We hope you took the opportunity last week to participate in OERcamp.global 2021, an online, 48 hour festival of Open Educational Resources run “BarCamp” style (it was recognized in 2020 with an OE Award for Excellence in the Open Innovation category). If you missed camp, do not worry about missing out as session materials and recordings are and will be available.

To give you more a sense of what the OERcamp experience was like, we at OEG Voices created our own session in Hour 6. We recorded audio from this session, hearing Chief of Operations Kristin Hirschmann and founder Jöran Muuß-Merholz share the history of OERcamp plus what went in to moving it online and opening it up to a global audience. We also heard from conference participants in the studio with us who shared their perspectives on OERcamp.

OERcamp is a BarCamp on Open Education and Open Educational Resources (OER). “BarCamp” means that everyone can contribute to the programme by submitting their sessions. It is a user-generated (un-)conference. A BarCamp is not only about sharing knowledge: Open issues, ongoing activities and joint reflection can take place in sessions, as well. It’s about sharing and co-creating knowledge, the open way!

OERcamp website

In its 48 hours span, OERcamp.global hosted some 130 sessions, and participants included 1063 registrants from 87 countries spread across 21 time zones. The call for sessions stressed the connection to the UNESCO Recommendation on OER.

Jöran noted that in 2021 all of the activities took place online while the original idea of a BarCamp, first helped 2005 in Palo Alto, California, was aimed at people who had only known each other online wanted to meet and collaborate face to face. You can hear more about the first BarCamp in a podcast interview Jöran recorded with Eris Stassi who helped organize it.

In his work at a think tank, in 2012 Jöran saw how OERs and open textbooks were of large interest in the US, but was unsure of the interest in Germany. A call for interest found many German educators who were willing to convene in this atypical conference format.

The idea of OERcamp was a format where everyone could come together and contribute to the conference.

Jöran Muuß-Merholz

The first OERcamp took place in 2012 at the University of Bremen where 80 people gathered for 3 days. Jöran recalls much interest in how the concepts of open source software would apply to open educational resources and much discussion about which open licenses were appropriate.

Since then an OERcamp has been hosted in 9 cities in Germany, attracting audiences of 80 to 300 participants. It has expanded to multiple events per year in several formats including hackathons and open courses. These efforts have been recently support by  the German Ministry of Education and Research.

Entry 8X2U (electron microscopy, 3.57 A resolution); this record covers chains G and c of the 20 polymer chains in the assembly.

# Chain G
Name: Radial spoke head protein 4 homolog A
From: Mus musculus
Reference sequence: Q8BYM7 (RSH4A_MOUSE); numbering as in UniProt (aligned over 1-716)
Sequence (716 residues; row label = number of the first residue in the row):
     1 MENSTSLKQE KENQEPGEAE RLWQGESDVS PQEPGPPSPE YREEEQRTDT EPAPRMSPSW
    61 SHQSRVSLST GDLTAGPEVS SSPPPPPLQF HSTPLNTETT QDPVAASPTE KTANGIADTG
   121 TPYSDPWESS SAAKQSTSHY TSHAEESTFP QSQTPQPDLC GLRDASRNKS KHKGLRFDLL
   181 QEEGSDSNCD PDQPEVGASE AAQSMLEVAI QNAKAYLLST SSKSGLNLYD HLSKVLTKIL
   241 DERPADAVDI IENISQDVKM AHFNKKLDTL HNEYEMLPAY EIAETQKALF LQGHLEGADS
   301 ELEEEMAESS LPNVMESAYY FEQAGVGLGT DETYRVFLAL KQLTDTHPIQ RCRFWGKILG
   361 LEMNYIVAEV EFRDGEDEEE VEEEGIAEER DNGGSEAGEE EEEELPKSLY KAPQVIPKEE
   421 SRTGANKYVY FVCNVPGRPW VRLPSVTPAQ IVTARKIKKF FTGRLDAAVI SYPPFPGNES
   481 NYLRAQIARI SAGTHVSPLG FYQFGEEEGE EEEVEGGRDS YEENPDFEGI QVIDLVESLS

Kristin joined the project two years ago as a program director. She helped organize the last in-person OERcamps in Spring of 2020, including an OER Hackathon that took place only a week before the COVID-19 lockdown.

The planning for OERcamp.global was described by Kristin as “a giant puzzle of 1500 pieces” giving some picture on how their small team was able to support a 48 hour continuous event for so many participants.

For a few years, Jöran had a desire take the OERcamp format to a global audience, but until the pandemic, the funding model did not allow for that.

This all changed in late 2021. With a green light to go ahead, Jöran, Kirstin, and the rest of the team had 73 days to organize a December 2021 online OERcamp. They had no marketing budget, and relied much on social media and other communities to get the word out.

In their reflection of hosting OERcamp online, Jöran described how “It is helping us to learn about how online and in person meetings work. We learn what is important in each.” He said what works well in the Zoom environment for sessions is being able to switch sessions quickly. At an in-person OERcamp, it might take 20 minutes to assemble participants in the main room for the next round of sessions to be described. In zoom, it took three minutes, and people could jump from one to another by just switching breakout rooms.

On the other hand, he noted how the online experience missed the potential of informal gatherings over coffee. OERcamp.global attempted to address this with a session of web streamed Karaoke as well as one for yoga.

We heard as well from an OERcamp participant who shared her experience:

It’s amazing to see there is a global community out there which is trying to do the right thing– to create, and remix and to lead by example… I wanted to thank you, as a participant it’s really well organized, and you get to speak to a lot of people. A global unconference like this is long overdue. If we are truly talking about equity in education, this is the only way, to have a global community… networking on a global level is what this conference does.

Gina, OERcamp.global participant

Kudos to everyone who participated in OERcamp.global and to the amazing team that ran it so smoothly. What will happen next? Stay tuned via links below and follow @oercamp on twitter.

Relevant Links

Show Notes

The music for this episode is from the Free Music Archive, a song appropriately called Camp by Podington Bear is licensed under an Attribution-NonCommercial 3.0 International License.

This is also the first episode featuring the introduction created by community voices, you can explore and remix different versions and also add your own voice to the sources. Voices that appear in this introduction include Alex Enkerli, Ajita Deshmukh, Igor Lesko, Paul Stacey, Cynthia Orozco, Rajiv Jhangiani, Lena Patterson, Kristin Hirschmann, Jöran Muuß-Merholz, Shannon Smith, Shinta Hernandez, and Lori-Beth Larsen.